- Purpose in Life 3 0.770*** - -
- Environ Mastery 1 0.864*** - -
Environ Mastery Environ Mastery 2 0.870*** 0.896 0.743
- Environ Mastery 3 0.851*** - -
- Positive Relations 1 0.875*** - -
Positive Relations Positive Relations 2 0.774*** 0.875 0.701
- Positive Relations 3 0.860*** - -
- Personal Growth 1 0.767*** - -
Personal Growth Personal Growth 2 0.711*** 0.777 0.537
- Personal Growth 3 0.720*** - -
- Autonomy 1 0.835*** - -
Autonomy Autonomy 2 0.859*** 0.881 0.712
- Autonomy 3 0.837*** - -
Note: SRW=standardized regression weight; CR=composite reliability; AVE=average variance extracted.

When the square root value of an AVE is higher than the correlations between different constructs, discriminating validity is established [30]. The results of Table 10 depict that for all the latent variables, the value of the square root of AVE is greater than its corresponding inter-construct correlation coefficients. Hence, it can be concluded that the present measurement model has achieved discriminant validity (Table 10).

Table 10.
Discriminant validity.
- 1 2 3 4 5 6 7 8 9 10 11 12 13 14
Avd 0.823 - - - - - - - - - - - - -
Int 0.214 0.791 - - - - - - - - - - - -
Hyp 0.148 0.285 0.794 - - - - - - - - - - -
Dis 0.114 0.045 0.112 0.768 - - - - - - - - - -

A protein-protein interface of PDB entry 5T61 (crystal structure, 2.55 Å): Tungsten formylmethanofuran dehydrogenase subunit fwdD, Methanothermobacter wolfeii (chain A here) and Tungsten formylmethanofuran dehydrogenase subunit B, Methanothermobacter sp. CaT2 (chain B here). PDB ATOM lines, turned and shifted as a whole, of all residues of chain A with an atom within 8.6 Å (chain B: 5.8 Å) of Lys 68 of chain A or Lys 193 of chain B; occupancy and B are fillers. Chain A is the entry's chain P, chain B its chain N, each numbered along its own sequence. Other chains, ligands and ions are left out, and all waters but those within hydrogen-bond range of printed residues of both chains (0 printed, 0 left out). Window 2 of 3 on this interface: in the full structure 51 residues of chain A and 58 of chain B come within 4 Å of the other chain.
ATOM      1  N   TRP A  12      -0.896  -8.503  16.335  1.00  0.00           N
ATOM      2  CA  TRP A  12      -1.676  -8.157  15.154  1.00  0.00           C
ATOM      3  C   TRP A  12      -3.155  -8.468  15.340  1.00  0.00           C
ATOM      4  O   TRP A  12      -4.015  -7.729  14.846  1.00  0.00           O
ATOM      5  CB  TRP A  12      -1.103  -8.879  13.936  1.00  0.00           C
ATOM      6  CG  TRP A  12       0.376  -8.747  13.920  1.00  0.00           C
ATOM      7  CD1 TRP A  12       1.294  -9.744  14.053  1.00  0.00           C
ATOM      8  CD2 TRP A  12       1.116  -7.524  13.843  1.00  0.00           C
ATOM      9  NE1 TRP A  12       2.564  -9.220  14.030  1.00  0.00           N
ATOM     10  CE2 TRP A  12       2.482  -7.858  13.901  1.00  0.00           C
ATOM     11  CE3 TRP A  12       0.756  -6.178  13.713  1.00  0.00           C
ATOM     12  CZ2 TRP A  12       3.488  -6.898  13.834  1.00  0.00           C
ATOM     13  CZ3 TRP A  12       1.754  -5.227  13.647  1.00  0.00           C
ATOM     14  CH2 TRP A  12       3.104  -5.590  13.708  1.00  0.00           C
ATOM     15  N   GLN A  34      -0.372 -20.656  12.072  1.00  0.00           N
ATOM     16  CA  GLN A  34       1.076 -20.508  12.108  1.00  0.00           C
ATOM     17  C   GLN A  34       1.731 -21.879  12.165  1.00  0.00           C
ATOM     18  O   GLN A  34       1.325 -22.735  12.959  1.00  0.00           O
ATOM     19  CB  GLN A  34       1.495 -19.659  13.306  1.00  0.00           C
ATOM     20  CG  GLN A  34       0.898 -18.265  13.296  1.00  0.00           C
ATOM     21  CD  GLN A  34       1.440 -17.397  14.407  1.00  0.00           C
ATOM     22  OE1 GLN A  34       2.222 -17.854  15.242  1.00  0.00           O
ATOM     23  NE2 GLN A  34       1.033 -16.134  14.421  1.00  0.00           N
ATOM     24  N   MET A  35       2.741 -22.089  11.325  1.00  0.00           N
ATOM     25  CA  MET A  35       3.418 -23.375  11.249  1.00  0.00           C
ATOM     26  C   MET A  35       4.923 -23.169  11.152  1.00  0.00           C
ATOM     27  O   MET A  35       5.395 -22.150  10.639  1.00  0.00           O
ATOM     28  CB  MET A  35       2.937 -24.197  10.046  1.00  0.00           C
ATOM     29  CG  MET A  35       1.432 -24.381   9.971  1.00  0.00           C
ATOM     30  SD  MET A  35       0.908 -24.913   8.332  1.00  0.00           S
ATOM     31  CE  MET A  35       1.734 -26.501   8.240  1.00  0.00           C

Anx 0.261 0.097 0.092 0.134 0.792 - - - - - - - - -
Str 0.228 0.114 0.124 0.077 0.119 0.787 - - - - - - - -
Ada -0.345 -0.229 -0.276 -0.174 -0.227 -0.222 0.762 - - - - - - -
Mal 0.279 0.187 0.261 0.267 0.207 0.291 -0.112 0.796 - - - - - -
SA -0.254 -0.336 -0.244 -0.165 -0.117 -0.116 0.254 -0.111 0.791 - - - - -
PIL -0.314 -0.118 -0.271 -0.258 -0.32 -0.341 0.197 -0.157 0.097 0.746 - - - -
EM -0.114 -0.241 -0.193 -0.316 -0.204 -0.117 0.308 -0.148 0.113 0.024 0.862 - - -
PR -0.221 -0.265 -0.234 -0.264 -0.117 -0.113 0.345 -0.134 0.118 0.092 0.124 0.837 - -
PG -0.187 -0.291 -0.268 -0.147 -0.301 -0.249 0.115 -0.201 0.157 0.114 0.074 0.076 0.733 -
Aut -0.305 -0.154 -0.112 -0.302 -0.124 0.302 0.208 -0.208 0.075 0.098 0.176 0.087 0.085 0.844
Note: Square-root of AVE represented by bold-diagonal values; inter-construct correlation represented by off-diagonal values.

5.6. Structural Model

Structural equation modelling through AMOS 20.0 was used to examine the study's proposed model. The first step in determining the robustness of any model (Fig. 6), according to Hair et al. [27], is to determine whether the model is a good fit or not. The following values illustrate the yardsticks for recommended values as suggested by prior studies for an overall fit. The value of chi-square statistics divided by the degree of freedom is 2.784, which is less than the cut-off value of less than 3. Further, the values of other model fit indices show that overall the proposed model is fit for the analysis as the values of RMR = 0.039 ≤ 0.08, RMSEA = 0.042 ≤ 0.08, CFI = 0.911 ≥ 0.90, AGFI = 0.924 ≥ 0.80, GFI = 0.907≥0.80. Since the model has an acceptable fit, we continued to analyze the path coefficients to test the hypothesis.

Fig. (6). Structural equation model.
Table 11.
Hypothesized relationship.
Relationship SRW S.E. C.R. P R2
Coping <--- IESR -.669 .015 -26.310 *** .631
Coping <--- DAS -.428 .010 -16.827 ***
PL <--- Coping .431 .118 11.416 *** .186
EM <--- Coping .679 .090 22.070 *** .461
PR <--- Coping .392 .087 10.173 *** .154
PG <--- Coping .632 .072 19.448 *** .399
AUT <--- Coping .803 .061 32.199 *** .645
SA <--- Coping .051 .115 1.219 .223 .003